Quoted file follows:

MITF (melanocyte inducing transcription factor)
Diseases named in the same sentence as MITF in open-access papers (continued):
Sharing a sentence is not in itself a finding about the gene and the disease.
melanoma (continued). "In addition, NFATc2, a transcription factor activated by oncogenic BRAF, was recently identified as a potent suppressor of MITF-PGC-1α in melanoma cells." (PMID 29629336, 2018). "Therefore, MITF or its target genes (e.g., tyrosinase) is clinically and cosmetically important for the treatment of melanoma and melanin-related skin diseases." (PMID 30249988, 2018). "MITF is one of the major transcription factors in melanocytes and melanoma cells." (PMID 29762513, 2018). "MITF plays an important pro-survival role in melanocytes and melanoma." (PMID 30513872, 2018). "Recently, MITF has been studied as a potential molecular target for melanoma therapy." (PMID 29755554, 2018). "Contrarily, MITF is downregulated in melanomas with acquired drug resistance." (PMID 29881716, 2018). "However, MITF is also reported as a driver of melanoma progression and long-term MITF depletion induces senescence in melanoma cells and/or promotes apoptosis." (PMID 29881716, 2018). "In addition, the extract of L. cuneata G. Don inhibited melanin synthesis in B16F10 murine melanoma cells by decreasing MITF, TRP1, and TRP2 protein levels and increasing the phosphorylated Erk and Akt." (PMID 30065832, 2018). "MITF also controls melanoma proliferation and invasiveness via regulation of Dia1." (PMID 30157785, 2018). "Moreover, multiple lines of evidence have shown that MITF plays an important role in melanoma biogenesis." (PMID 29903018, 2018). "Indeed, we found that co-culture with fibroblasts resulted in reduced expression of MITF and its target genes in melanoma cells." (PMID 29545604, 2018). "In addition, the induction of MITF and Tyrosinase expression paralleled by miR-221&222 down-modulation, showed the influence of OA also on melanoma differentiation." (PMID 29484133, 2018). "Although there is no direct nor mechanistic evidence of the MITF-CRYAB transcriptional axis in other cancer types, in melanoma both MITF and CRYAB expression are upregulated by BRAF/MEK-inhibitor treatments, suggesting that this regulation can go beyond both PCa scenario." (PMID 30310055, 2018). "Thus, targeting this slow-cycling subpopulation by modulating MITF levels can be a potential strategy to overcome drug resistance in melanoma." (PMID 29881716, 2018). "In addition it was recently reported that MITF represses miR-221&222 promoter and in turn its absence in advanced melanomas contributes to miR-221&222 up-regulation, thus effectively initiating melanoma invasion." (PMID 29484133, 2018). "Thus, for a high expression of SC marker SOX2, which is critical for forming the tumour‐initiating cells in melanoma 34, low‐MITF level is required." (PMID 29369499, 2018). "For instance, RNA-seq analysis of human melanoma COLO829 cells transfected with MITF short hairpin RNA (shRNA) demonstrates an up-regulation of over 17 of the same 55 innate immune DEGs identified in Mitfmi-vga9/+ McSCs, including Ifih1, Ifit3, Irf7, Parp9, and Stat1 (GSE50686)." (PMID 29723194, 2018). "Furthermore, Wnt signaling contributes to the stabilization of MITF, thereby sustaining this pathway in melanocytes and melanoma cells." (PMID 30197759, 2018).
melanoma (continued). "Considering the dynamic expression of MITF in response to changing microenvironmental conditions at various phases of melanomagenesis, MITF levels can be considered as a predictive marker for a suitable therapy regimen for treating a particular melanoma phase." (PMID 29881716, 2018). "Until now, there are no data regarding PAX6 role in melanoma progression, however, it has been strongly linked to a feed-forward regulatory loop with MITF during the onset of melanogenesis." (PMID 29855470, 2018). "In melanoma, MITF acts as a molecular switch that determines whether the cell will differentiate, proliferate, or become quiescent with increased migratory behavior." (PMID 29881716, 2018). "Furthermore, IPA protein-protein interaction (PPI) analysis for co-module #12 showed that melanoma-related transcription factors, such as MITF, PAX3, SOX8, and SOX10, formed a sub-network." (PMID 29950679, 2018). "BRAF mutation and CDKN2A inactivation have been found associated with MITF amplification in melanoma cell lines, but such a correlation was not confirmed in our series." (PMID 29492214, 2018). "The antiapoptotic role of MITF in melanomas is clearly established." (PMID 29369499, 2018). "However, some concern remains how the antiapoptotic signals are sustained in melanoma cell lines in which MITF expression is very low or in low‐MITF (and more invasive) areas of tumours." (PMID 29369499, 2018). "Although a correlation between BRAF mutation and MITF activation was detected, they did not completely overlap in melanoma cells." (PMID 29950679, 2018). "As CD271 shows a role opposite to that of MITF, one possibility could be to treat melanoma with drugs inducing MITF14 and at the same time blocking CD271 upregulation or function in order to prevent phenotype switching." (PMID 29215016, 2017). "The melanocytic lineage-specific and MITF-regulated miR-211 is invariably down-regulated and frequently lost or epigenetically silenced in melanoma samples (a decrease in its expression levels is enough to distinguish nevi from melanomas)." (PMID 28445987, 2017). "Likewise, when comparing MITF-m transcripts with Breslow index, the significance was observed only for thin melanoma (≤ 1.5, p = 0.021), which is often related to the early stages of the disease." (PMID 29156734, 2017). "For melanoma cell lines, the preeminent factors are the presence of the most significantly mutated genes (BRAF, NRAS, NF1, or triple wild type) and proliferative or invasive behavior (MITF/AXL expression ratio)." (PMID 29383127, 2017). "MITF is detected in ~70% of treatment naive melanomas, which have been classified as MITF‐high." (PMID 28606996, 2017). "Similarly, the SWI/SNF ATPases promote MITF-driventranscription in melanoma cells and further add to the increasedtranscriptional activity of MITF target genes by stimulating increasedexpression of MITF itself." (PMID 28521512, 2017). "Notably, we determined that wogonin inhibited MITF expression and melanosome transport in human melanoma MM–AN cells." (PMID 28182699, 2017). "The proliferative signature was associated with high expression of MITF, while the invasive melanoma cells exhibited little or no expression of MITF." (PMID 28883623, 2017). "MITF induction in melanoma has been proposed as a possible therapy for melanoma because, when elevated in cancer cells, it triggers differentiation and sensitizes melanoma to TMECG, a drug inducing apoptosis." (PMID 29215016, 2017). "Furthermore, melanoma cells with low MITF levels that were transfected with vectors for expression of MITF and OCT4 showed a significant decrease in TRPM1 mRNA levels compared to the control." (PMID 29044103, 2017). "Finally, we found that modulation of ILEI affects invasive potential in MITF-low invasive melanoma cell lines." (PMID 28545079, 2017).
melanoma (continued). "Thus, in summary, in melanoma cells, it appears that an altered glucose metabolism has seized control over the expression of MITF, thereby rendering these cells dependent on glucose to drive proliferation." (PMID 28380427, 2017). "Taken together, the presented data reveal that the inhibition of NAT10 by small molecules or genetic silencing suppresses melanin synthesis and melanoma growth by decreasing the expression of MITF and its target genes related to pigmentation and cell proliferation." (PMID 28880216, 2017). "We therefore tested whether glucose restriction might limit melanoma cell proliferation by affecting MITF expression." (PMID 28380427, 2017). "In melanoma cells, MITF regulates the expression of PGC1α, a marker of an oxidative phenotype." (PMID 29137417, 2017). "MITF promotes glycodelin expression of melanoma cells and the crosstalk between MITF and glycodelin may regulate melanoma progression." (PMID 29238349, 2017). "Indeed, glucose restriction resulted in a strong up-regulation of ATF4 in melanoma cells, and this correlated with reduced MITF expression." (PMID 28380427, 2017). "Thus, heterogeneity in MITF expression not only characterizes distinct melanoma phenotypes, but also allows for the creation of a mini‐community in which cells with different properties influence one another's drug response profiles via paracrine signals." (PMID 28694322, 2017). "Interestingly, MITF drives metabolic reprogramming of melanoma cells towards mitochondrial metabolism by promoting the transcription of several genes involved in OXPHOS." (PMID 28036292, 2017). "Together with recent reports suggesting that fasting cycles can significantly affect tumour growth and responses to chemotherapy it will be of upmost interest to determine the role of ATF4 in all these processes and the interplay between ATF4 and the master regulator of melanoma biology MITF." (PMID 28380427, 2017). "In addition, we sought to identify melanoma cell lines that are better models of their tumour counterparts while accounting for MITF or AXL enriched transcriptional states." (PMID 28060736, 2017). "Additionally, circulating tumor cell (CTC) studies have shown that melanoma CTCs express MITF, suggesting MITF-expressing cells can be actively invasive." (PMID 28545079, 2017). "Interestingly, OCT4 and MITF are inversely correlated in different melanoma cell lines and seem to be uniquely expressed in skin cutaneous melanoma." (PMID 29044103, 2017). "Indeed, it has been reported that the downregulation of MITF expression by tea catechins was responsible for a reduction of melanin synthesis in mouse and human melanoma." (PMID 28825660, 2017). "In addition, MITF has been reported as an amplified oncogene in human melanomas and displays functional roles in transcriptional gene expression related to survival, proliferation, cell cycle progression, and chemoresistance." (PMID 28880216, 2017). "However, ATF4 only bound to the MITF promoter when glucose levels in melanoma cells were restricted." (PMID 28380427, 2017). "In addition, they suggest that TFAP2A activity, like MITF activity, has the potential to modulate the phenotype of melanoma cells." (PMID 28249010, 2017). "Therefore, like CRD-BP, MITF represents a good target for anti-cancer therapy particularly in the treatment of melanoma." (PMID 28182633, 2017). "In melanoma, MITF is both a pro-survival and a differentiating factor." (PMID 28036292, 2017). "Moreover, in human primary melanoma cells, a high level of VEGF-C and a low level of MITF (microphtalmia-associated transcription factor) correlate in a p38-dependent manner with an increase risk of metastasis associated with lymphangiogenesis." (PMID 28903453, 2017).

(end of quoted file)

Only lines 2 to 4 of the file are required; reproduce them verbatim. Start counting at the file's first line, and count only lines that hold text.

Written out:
Diseases named in the same sentence as MITF in open-access papers (continued):
Sharing a sentence is not in itself a finding about the gene and the disease.
melanoma (continued). "In addition, NFATc2, a transcription factor activated by oncogenic BRAF, was recently identified as a potent suppressor of MITF-PGC-1α in melanoma cells." (PMID 29629336, 2018). "Therefore, MITF or its target genes (e.g., tyrosinase) is clinically and cosmetically important for the treatment of melanoma and melanin-related skin diseases." (PMID 30249988, 2018). "MITF is one of the major transcription factors in melanocytes and melanoma cells." (PMID 29762513, 2018). "MITF plays an important pro-survival role in melanocytes and melanoma." (PMID 30513872, 2018). "Recently, MITF has been studied as a potential molecular target for melanoma therapy." (PMID 29755554, 2018). "Contrarily, MITF is downregulated in melanomas with acquired drug resistance." (PMID 29881716, 2018). "However, MITF is also reported as a driver of melanoma progression and long-term MITF depletion induces senescence in melanoma cells and/or promotes apoptosis." (PMID 29881716, 2018). "In addition, the extract of L. cuneata G. Don inhibited melanin synthesis in B16F10 murine melanoma cells by decreasing MITF, TRP1, and TRP2 protein levels and increasing the phosphorylated Erk and Akt." (PMID 30065832, 2018). "MITF also controls melanoma proliferation and invasiveness via regulation of Dia1." (PMID 30157785, 2018). "Moreover, multiple lines of evidence have shown that MITF plays an important role in melanoma biogenesis." (PMID 29903018, 2018). "Indeed, we found that co-culture with fibroblasts resulted in reduced expression of MITF and its target genes in melanoma cells." (PMID 29545604, 2018). "In addition, the induction of MITF and Tyrosinase expression paralleled by miR-221&222 down-modulation, showed the influence of OA also on melanoma differentiation." (PMID 29484133, 2018). "Although there is no direct nor mechanistic evidence of the MITF-CRYAB transcriptional axis in other cancer types, in melanoma both MITF and CRYAB expression are upregulated by BRAF/MEK-inhibitor treatments, suggesting that this regulation can go beyond both PCa scenario." (PMID 30310055, 2018). "Thus, targeting this slow-cycling subpopulation by modulating MITF levels can be a potential strategy to overcome drug resistance in melanoma." (PMID 29881716, 2018). "In addition it was recently reported that MITF represses miR-221&222 promoter and in turn its absence in advanced melanomas contributes to miR-221&222 up-regulation, thus effectively initiating melanoma invasion." (PMID 29484133, 2018). "Thus, for a high expression of SC marker SOX2, which is critical for forming the tumour‐initiating cells in melanoma 34, low‐MITF level is required." (PMID 29369499, 2018). "For instance, RNA-seq analysis of human melanoma COLO829 cells transfected with MITF short hairpin RNA (shRNA) demonstrates an up-regulation of over 17 of the same 55 innate immune DEGs identified in Mitfmi-vga9/+ McSCs, including Ifih1, Ifit3, Irf7, Parp9, and Stat1 (GSE50686)." (PMID 29723194, 2018). "Furthermore, Wnt signaling contributes to the stabilization of MITF, thereby sustaining this pathway in melanocytes and melanoma cells." (PMID 30197759, 2018).